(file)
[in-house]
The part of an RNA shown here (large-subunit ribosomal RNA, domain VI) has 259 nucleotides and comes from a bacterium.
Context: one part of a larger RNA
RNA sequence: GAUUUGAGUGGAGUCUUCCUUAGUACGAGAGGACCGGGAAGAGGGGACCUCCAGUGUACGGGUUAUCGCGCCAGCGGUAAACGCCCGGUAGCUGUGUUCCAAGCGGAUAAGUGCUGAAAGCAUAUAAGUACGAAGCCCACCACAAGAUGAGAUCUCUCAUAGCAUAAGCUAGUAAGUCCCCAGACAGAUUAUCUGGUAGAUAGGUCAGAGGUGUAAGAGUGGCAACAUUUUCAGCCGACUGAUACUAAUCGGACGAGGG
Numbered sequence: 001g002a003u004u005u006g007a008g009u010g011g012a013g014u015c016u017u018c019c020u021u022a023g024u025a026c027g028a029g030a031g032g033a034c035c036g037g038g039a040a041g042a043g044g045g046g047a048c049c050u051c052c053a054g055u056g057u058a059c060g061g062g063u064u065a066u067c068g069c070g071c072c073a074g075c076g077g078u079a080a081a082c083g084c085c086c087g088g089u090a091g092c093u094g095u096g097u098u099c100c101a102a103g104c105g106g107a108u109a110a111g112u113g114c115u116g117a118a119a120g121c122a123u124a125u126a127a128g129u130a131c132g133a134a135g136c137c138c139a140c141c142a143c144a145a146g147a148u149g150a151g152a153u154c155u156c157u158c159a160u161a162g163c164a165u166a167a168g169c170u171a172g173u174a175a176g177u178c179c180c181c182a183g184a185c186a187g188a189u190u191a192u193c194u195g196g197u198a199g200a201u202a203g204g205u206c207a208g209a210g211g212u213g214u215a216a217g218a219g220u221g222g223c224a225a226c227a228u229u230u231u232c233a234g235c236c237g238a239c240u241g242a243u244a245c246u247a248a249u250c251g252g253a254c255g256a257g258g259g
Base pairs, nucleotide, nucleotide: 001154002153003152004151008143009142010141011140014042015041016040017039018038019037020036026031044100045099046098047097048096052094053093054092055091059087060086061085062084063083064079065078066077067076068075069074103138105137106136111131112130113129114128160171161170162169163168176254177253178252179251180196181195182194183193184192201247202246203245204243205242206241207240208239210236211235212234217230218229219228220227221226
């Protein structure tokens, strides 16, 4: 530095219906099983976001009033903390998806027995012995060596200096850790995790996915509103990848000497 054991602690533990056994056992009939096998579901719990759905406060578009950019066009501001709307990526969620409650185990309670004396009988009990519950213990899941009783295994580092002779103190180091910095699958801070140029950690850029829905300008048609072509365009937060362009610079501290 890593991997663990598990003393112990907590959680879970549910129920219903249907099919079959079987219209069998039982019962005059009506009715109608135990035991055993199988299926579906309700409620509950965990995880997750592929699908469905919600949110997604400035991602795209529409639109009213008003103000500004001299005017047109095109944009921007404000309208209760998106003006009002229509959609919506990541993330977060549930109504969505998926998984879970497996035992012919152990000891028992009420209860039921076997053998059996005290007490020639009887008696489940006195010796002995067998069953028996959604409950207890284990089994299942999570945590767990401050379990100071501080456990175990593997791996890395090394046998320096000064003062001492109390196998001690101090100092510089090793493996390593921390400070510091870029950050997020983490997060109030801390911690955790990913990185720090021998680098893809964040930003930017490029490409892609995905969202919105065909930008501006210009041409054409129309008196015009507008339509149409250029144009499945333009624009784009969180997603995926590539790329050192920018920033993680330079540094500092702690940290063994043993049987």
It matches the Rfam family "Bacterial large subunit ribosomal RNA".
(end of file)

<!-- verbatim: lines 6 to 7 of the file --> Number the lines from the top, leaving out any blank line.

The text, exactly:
Base pairs, nucleotide, nucleotide: 001154002153003152004151008143009142010141011140014042015041016040017039018038019037020036026031044100045099046098047097048096052094053093054092055091059087060086061085062084063083064079065078066077067076068075069074103138105137106136111131112130113129114128160171161170162169163168176254177253178252179251180196181195182194183193184192201247202246203245204243205242206241207240208239210236211235212234217230218229219228220227221226
């Protein structure tokens, strides 16, 4: 530095219906099983976001009033903390998806027995012995060596200096850790995790996915509103990848000497 054991602690533990056994056992009939096998579901719990759905406060578009950019066009501001709307990526969620409650185990309670004396009988009990519950213990899941009783295994580092002779103190180091910095699958801070140029950690850029829905300008048609072509365009937060362009610079501290 890593991997663990598990003393112990907590959680879970549910129920219903249907099919079959079987219209069998039982019962005059009506009715109608135990035991055993199988299926579906309700409620509950965990995880997750592929699908469905919600949110997604400035991602795209529409639109009213008003103000500004001299005017047109095109944009921007404000309208209760998106003006009002229509959609919506990541993330977060549930109504969505998926998984879970497996035992012919152990000891028992009420209860039921076997053998059996005290007490020639009887008696489940006195010796002995067998069953028996959604409950207890284990089994299942999570945590767990401050379990100071501080456990175990593997791996890395090394046998320096000064003062001492109390196998001690101090100092510089090793493996390593921390400070510091870029950050997020983490997060109030801390911690955790990913990185720090021998680098893809964040930003930017490029490409892609995905969202919105065909930008501006210009041409054409129309008196015009507008339509149409250029144009499945333009624009784009969180997603995926590539790329050192920018920033993680330079540094500092702690940290063994043993049987």